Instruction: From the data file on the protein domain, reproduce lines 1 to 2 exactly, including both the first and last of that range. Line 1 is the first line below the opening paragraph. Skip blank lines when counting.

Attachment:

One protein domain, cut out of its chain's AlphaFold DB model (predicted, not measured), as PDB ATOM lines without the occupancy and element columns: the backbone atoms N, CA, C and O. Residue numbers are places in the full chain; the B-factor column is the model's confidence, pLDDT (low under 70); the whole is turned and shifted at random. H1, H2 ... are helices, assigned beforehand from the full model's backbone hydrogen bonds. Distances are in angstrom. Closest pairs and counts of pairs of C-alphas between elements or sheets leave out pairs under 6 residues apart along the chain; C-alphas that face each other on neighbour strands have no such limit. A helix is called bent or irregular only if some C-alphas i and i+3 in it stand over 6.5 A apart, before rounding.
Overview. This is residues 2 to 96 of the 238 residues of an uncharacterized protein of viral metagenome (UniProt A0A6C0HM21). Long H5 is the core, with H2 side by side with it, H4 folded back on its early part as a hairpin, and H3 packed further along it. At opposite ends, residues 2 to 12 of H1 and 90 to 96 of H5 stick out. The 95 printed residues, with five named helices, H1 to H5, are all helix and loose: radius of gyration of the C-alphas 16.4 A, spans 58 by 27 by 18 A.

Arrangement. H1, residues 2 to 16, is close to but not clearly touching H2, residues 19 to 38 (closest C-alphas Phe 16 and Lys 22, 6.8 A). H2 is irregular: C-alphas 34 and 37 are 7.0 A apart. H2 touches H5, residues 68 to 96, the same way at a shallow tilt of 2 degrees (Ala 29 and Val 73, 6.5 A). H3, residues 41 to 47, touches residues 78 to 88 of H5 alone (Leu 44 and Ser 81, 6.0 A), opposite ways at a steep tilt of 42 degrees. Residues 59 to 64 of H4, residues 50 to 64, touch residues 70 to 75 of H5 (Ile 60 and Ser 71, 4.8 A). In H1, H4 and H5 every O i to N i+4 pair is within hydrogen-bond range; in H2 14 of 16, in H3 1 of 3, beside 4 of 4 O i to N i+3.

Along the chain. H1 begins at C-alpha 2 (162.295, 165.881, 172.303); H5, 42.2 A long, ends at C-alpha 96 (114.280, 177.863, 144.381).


Overview. This is residues 2 to 96 of the 238 residues of an uncharacterized protein of viral metagenome (UniProt A0A6C0HM21). Long H5 is the core, with H2 side by side with it, H4 folded back on its early part as a hairpin, and H3 packed further along it. At opposite ends, residues 2 to 12 of H1 and 90 to 96 of H5 stick out. The 95 printed residues, with five named helices, H1 to H5, are all helix and loose: radius of gyration of the C-alphas 16.4 A, spans 58 by 27 by 18 A.

Arrangement. H1, residues 2 to 16, is close to but not clearly touching H2, residues 19 to 38 (closest C-alphas Phe 16 and Lys 22, 6.8 A). H2 is irregular: C-alphas 34 and 37 are 7.0 A apart. H2 touches H5, residues 68 to 96, the same way at a shallow tilt of 2 degrees (Ala 29 and Val 73, 6.5 A). H3, residues 41 to 47, touches residues 78 to 88 of H5 alone (Leu 44 and Ser 81, 6.0 A), opposite ways at a steep tilt of 42 degrees. Residues 59 to 64 of H4, residues 50 to 64, touch residues 70 to 75 of H5 (Ile 60 and Ser 71, 4.8 A). In H1, H4 and H5 every O i to N i+4 pair is within hydrogen-bond range; in H2 14 of 16, in H3 1 of 3, beside 4 of 4 O i to N i+3.